Most Americans aren't happy with their salaries. Here's how to change that

Asking for a raise: Women vs. men
Asking for a raise: Women vs. men

Salary isn't the only factor that can determine our happiness at work, but it's a big one, for sure. Unfortunately, 65% of full-time workers don't earn the salary they want, according to CareerBuilder, and a big reason boils down to the fact that they haven't asked for more money. Specifically, 56% of employees say they've never requested a raise — but 66% of those who have asked received one.

If you're dissatisfied with your earnings, you shouldn't hesitate to make the case for a higher salary. Here's how to pull off that conversation successfully.

1. Know your worth

It's one thing to think you're making less than you should be, but it's another to back up that claim with numbers. Going into a raise negotiation with firm data will help make your case for a salary boost, so take the time to do your research beforehand and see what other people with your job title are commanding.

Keep in mind, however, that salaries can vary based on geographic location, so for a true apples-to-apples comparison, aim to dig up as much local income data as possible. Job site Glassdoor has a "Know Your Worth" tool that can be extremely valuable in this regard, but it's just one of many resources out there, so do some thorough digging before sitting down with your manager.

2. Use your accomplishments to your advantage

Maybe you can prove that other people with your job title make more money than you do. But what makes you worthy of a salary boost? Chances are, it's your solid performance — but that's something you might need to refresh your boss' memory on.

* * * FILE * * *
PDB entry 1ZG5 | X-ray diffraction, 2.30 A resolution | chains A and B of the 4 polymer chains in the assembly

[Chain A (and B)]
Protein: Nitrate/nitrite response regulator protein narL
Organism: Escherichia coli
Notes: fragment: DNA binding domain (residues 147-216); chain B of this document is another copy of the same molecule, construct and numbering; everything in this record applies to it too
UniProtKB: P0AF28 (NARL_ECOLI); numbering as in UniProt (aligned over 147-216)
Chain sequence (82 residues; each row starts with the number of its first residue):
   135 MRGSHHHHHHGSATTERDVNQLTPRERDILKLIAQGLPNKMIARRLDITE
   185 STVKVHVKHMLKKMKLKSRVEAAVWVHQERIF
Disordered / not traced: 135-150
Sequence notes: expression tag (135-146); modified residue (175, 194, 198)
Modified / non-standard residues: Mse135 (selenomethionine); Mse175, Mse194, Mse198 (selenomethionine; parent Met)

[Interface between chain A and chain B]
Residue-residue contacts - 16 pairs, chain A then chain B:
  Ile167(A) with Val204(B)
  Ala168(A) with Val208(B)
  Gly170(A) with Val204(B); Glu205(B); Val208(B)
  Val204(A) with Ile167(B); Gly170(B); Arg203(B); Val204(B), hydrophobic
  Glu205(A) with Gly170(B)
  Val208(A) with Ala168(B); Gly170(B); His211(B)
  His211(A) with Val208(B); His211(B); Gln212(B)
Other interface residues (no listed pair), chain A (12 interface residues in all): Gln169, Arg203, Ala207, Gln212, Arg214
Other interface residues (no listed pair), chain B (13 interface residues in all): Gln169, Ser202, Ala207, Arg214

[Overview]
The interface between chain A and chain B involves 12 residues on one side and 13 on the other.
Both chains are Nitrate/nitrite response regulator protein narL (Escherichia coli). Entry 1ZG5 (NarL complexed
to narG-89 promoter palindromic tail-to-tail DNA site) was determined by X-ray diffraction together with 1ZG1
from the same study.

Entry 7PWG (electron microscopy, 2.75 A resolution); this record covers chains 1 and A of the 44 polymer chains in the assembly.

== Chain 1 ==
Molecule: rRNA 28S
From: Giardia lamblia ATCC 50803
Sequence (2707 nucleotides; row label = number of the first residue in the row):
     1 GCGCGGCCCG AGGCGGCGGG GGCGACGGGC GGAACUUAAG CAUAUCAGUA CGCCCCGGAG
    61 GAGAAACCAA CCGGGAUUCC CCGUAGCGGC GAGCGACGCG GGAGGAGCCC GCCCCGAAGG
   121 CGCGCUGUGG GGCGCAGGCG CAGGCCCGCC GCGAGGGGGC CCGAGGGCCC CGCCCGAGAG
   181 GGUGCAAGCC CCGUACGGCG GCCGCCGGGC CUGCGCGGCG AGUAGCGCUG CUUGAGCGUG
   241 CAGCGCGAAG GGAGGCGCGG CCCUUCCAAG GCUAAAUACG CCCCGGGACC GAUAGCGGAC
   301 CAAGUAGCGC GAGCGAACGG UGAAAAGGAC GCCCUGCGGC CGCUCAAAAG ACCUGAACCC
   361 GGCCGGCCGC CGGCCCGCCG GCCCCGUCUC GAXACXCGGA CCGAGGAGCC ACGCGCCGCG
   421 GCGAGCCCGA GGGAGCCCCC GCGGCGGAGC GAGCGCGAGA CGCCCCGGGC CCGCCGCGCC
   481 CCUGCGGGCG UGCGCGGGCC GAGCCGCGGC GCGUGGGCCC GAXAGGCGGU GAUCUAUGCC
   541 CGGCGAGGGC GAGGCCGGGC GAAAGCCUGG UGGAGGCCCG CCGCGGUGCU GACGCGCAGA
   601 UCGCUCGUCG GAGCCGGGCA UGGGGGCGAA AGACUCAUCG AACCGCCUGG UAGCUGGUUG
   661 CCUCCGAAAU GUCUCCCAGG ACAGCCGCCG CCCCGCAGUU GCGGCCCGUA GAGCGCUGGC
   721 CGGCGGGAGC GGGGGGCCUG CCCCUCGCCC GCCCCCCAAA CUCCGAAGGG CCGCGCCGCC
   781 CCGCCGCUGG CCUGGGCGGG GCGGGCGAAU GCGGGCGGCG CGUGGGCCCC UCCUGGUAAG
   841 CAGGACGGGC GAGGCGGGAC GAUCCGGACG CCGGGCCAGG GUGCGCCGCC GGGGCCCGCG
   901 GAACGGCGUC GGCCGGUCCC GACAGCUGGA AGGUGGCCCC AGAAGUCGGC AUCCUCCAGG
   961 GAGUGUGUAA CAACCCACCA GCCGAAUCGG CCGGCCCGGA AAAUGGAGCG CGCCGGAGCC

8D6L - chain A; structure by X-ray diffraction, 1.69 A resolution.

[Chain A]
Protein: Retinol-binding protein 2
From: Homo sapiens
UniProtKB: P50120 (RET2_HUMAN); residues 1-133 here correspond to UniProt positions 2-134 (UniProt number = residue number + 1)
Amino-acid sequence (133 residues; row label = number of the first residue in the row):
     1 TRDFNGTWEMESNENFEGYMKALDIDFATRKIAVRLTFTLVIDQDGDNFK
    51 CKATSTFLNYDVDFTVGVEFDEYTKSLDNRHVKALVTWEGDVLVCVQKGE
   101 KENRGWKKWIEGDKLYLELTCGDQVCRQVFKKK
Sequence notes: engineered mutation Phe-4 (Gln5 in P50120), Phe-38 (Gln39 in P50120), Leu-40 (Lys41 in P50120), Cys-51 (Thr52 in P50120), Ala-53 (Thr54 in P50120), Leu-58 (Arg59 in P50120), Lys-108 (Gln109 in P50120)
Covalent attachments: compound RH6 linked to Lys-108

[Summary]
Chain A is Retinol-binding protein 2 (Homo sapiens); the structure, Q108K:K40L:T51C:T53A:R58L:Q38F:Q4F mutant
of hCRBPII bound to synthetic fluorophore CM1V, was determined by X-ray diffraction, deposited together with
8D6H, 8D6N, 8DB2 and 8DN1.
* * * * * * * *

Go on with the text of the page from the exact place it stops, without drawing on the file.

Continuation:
One of the best ways to make a case for a raise is to identify specific instances in which you went above and beyond at work. Maybe you came in several weekends in a row this past winter to help meet a pressing deadline. Or maybe you logged in every night after hours for a month to help test out a new software system. No matter the details, bring them up during that meeting so that your boss is more inclined to agree that you're worth the top end of your position's salary range.

Similarly, if you have data showing how you made or saved the company money, bring it and highlight it. Your boss might have an easier time granting you a $3,000 raise if you can prove that your efforts alone helped the company bank five times that amount last quarter.

3. Get your timing right

Asking for a raise can be a delicate conversation, so it's crucial to have it at the right time. This means you shouldn't ask your boss for a sit-down the week a major project is due from your department. Rather, choose a less stressful time to have that discussion.

Furthermore, it might help to approach your manager for more money shortly after meeting a major milestone or pulling off a challenging task successfully. This way, your personal win will be fresh in your manager's mind, thus increasing your chances of getting the raise you're after.

4. Don't be afraid to look elsewhere

Just because most people who ask for raises are successful doesn't mean you'll have the same results. Maybe your company's budget is limited, or your employer is just plain stingy. Either way, if you're convinced you're being underpaid and your request for more money is denied, you shouldn't be afraid to take your talent to another company.

Related links:

• Motley Fool Issues Rare Triple-Buy Alert

• This Stock Could Be Like Buying Amazon in 1997

• 7 of 8 People Are Clueless About This Trillion-Dollar Market

Looking for a new job while you're already employed gives you leverage in a salary negotiation, and you never know what better opportunities might be out there. Plus, there's a good chance your current salary will dictate what you earn going forward, so the more money you're able to eke out today, the greater your long-term prospects.

Getting started

Getting a job

Buying a car

Starting to invest

Buying a home

Starting a family

Retirement planning

CNNMoney Sponsors